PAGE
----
Possible University of Akron reorganization pushed back; activists campaign against decision-makers

September 28, 2018

Possible University of Akron reorganization pushed back; activists campaign against decision-makers

CLEVELAND, Ohio -- As the timeline is extended for a possible major University of Akron reorganization, a group of activists are trying to “save” the university from its leadership. 

A group called “Save the University of Akron from the Board of Trustees” released survey results Friday on how people felt about the leadership of the university. The push is in response to proposed major cuts to its degree programs and a forecasted $16 million deficit over the summer. 

The university is also discussing potential reorganization, beginning the process of searching for a new president and starting to develop a new three-year plan. 

Four proposals include creating new colleges for polymer and chemical sciences, computing and data sciences and a new college of technology and engineering. 

The intention of the reorganization, which would shift departments out of the College of Applied Sciences and Technology, is to make it easier for students to find the areas they want to study and to make UA’s offerings clearer, UA president John Green wrote in a letter to the campus community.

Feedback meetings with faculty took place over the past week. Green delayed the deadline for feedback on and evaluation of the new proposals on Friday. 

The original deadline was Oct. 22, but now will be in February 2019. 

Read Green’s full letter about the extension in the document viewer at the bottom of this post.

The Save UA survey, conducted using online polling site Survey Monkey, solicited responses from the university community. The group posted the link on its Facebook page, but it’s not clear how widely the survey was distributed. About 778 people follow the page. 

The organization defined itself as “an independent group of interested university stakeholders who wish to remain anonymous” in an email to media on Friday. 

“We share this information as an indication of how stakeholders, including alumni, are currently reacting to program cuts and other continuing controversies at the university.  It is our steadfast hope that this information will be utilized to inform best practices at the university.”

Of the 117 respondents, just under half identified as alumni. Slightly more than a quarter were alumni, with 19 percent community members and 13 percent staff.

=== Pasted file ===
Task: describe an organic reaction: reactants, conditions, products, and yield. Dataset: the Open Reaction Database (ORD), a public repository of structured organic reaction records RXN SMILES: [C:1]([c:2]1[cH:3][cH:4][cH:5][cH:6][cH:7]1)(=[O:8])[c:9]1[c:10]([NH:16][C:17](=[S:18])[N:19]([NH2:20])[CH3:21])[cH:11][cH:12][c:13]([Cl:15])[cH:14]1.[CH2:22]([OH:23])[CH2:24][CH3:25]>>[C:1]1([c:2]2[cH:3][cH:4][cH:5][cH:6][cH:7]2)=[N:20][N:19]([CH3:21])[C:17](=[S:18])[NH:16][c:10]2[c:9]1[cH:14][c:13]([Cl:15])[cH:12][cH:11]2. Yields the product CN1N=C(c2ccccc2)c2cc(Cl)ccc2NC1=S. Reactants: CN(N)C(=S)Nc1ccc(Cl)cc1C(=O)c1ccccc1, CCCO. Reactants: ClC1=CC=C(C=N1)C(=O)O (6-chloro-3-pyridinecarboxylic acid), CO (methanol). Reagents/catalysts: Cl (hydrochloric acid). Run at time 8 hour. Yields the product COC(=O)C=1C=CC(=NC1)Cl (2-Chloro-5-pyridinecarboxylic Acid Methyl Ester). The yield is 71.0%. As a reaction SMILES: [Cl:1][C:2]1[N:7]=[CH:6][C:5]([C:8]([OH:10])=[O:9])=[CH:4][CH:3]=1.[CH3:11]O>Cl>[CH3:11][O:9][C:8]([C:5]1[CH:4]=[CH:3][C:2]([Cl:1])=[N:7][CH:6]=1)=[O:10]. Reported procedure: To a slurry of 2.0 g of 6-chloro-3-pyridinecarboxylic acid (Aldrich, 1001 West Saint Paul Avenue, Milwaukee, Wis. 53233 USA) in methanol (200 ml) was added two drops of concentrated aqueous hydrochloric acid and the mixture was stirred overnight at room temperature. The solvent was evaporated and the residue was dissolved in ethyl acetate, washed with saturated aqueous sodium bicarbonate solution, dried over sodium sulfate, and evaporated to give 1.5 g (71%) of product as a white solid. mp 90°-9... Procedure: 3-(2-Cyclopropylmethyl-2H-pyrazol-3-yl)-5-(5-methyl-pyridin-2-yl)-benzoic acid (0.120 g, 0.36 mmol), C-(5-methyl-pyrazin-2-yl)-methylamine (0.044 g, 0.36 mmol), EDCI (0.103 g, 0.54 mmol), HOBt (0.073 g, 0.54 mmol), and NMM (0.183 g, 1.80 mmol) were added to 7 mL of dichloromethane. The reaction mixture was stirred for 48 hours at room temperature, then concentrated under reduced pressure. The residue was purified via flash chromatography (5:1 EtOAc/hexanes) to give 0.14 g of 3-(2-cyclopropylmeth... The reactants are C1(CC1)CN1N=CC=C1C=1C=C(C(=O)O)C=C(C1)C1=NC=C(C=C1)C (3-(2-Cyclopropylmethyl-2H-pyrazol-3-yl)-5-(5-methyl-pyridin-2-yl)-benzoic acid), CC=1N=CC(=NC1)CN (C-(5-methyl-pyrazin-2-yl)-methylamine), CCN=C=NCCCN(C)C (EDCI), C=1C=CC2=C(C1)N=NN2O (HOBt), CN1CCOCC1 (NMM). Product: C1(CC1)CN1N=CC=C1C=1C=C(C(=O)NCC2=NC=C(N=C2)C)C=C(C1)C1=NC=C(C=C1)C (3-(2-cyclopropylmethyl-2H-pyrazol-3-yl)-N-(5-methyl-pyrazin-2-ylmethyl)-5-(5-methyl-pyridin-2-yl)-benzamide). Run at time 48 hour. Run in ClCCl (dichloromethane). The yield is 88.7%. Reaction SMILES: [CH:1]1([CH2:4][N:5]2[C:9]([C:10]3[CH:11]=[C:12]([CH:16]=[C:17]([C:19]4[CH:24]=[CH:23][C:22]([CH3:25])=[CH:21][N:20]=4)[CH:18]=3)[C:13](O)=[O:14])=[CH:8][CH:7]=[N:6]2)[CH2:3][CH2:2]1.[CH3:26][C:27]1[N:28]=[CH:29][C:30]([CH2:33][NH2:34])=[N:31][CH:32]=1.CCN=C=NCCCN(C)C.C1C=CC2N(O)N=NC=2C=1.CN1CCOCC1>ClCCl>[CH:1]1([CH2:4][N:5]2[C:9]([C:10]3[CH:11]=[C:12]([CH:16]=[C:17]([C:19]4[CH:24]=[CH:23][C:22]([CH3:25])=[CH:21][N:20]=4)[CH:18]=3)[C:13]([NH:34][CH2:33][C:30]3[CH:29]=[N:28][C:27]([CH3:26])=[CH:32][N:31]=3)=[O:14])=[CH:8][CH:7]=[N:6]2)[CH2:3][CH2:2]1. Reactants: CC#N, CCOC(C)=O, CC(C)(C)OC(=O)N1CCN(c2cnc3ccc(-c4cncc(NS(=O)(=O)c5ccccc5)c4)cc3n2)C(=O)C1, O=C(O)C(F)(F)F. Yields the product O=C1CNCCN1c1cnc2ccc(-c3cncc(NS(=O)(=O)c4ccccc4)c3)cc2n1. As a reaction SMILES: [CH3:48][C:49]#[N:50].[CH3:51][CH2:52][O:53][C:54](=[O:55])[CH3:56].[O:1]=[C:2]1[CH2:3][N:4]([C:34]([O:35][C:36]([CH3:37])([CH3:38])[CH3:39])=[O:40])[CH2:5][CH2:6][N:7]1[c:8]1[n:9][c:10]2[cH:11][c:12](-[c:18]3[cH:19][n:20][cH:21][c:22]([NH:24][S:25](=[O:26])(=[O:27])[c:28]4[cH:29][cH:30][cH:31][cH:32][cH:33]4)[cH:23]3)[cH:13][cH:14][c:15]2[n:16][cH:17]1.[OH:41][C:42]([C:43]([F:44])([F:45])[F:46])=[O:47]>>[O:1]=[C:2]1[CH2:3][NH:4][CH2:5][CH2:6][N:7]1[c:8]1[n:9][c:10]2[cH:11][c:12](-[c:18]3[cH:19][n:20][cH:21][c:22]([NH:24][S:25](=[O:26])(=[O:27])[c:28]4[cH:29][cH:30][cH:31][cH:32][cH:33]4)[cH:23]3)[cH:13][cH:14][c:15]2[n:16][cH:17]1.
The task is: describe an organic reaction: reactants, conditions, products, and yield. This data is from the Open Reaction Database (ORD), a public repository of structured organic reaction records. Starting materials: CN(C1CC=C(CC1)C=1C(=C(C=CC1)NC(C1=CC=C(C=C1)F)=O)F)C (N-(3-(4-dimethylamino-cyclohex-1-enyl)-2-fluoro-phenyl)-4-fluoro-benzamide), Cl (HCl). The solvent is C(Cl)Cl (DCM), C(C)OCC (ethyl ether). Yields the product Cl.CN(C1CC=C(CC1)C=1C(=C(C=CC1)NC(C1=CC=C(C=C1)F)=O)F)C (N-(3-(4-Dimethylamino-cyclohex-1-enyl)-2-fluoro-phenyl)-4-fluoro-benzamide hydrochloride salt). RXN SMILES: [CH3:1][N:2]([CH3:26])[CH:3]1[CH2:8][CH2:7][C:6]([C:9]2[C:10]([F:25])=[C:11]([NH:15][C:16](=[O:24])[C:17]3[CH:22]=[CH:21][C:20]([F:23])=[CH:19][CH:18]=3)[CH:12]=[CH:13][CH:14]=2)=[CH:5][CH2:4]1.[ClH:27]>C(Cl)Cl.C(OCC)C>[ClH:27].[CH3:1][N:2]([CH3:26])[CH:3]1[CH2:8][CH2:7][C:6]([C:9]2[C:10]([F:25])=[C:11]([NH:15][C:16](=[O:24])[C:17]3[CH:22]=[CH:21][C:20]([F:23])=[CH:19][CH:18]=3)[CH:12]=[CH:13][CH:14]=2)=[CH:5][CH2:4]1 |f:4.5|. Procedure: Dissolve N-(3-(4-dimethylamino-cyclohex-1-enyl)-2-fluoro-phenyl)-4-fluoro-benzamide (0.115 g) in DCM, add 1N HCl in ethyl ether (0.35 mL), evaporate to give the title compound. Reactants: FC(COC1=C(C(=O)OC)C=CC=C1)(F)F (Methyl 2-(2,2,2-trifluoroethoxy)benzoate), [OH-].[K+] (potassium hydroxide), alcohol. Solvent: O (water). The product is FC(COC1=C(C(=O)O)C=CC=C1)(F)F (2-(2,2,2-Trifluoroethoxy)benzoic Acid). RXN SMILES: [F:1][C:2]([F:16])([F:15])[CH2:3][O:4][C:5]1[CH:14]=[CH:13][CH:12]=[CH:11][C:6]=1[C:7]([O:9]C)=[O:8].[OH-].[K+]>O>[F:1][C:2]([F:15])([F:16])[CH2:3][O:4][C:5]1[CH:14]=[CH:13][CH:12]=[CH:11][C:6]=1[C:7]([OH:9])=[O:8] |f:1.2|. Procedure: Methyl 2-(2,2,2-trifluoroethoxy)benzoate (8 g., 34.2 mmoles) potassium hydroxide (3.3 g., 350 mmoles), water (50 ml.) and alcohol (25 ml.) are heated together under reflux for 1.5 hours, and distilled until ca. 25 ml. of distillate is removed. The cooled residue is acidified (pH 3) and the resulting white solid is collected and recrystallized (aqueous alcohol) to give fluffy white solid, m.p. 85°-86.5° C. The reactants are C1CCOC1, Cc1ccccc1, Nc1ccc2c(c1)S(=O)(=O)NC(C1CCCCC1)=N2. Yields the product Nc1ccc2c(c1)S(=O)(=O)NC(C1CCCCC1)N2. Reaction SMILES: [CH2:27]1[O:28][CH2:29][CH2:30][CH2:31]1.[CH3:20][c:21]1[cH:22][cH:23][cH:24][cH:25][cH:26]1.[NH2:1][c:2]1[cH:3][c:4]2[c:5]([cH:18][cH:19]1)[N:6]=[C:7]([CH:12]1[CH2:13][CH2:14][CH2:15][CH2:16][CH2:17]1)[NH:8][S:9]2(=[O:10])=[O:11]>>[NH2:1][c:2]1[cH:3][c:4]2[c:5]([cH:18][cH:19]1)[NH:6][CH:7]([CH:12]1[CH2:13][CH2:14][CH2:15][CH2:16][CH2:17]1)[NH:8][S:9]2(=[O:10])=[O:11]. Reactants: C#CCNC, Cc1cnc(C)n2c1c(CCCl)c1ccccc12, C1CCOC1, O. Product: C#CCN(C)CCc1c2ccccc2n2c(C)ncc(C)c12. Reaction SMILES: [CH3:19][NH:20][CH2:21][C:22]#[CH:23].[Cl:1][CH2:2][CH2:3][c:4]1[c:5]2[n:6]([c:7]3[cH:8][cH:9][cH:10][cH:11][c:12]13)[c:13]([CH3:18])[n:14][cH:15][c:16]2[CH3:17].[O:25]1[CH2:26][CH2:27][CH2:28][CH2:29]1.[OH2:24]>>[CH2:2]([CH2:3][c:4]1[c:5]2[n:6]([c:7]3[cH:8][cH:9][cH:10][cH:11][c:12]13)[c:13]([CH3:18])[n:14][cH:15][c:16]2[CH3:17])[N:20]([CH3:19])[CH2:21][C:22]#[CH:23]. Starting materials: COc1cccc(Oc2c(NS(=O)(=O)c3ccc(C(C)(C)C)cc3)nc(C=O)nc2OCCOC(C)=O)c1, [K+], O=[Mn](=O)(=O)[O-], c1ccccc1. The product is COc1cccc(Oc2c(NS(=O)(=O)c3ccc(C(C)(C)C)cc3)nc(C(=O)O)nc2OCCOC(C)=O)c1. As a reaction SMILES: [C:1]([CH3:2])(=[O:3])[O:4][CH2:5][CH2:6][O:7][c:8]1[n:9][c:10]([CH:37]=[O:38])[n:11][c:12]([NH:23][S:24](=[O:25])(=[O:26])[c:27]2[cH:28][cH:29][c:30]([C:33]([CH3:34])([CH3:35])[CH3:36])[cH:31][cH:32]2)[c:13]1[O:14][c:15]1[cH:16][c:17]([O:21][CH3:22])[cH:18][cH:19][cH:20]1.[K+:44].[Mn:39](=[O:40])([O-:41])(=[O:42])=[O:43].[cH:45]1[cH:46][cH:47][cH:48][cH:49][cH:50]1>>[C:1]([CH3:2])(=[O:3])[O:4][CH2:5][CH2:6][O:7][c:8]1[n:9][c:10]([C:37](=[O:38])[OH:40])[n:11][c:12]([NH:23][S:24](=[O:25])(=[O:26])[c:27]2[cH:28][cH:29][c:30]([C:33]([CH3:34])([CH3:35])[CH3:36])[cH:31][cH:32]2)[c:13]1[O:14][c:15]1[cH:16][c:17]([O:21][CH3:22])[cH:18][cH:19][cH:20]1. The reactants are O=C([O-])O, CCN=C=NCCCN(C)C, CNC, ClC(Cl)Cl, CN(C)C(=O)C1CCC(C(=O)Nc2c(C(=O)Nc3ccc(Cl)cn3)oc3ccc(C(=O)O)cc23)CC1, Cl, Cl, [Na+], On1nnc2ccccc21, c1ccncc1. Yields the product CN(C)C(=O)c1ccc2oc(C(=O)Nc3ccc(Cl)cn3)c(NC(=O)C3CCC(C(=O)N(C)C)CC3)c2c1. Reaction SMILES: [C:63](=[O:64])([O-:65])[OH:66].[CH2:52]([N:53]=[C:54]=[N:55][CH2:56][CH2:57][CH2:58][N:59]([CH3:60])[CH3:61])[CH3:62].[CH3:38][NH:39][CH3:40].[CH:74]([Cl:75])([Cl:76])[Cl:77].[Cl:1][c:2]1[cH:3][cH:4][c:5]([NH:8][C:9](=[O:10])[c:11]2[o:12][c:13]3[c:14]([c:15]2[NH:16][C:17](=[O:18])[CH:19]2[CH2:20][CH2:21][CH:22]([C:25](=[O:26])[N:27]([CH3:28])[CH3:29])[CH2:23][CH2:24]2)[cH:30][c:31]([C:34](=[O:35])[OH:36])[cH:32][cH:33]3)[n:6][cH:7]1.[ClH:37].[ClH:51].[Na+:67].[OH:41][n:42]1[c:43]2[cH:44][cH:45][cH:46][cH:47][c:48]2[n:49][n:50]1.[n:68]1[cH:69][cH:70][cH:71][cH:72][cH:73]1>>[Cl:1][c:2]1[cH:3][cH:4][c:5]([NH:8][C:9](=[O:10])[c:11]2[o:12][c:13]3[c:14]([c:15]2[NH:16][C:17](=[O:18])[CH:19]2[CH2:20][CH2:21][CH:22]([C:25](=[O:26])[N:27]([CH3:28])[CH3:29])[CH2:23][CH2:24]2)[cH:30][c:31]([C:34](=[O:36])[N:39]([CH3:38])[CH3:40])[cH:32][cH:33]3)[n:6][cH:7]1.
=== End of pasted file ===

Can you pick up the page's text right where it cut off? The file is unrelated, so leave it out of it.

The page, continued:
The survey asked if participants would support a vote of no confidence in both the Office of Academic Affairs, including Provost Rex Ramsier, and the Board of Trustees of the university. 

The answer was overwhelmingly yes, at 85 and 82 percent, respectively. 

The survey also asked for written comments, which included “you can’t cut your way to greater enrollment” and that Ramsier has too much power. 

The university is aware of the anonymous Facebook page, university spokesman Wayne Hill wrote in an email.

″(We) prefer to work with organizations such as University Council, Faculty Senate, the Akron AAUP, and student government representatives to address areas of question and concern, which we have been doing productively,” he wrote.

Cuts announced to about 20 percent of degree programs in August caused turmoil on campus and pushback from the Akron chapter of the American Association of Professors, who filed grievances against the university. You can read those grievances here.

Julie Cajigas, acting president, said faculty felt that although they were consulted during the year-long process, once the conclusions and cuts were announced it seemed there was no opportunity for feedback.

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“It damaged trust between administration and the faculty,” she said.

Cajigas met with Green, and said she’s encouraged by extension for feedback on the reorganization proposals and association representation on the steering committee for the new plan.

Faculty have concerns about how the proposed shifts could affect advising and academic requirements. 

“I think (the extension) is a great step in regards to the relationship between the faculty and the administration.” 

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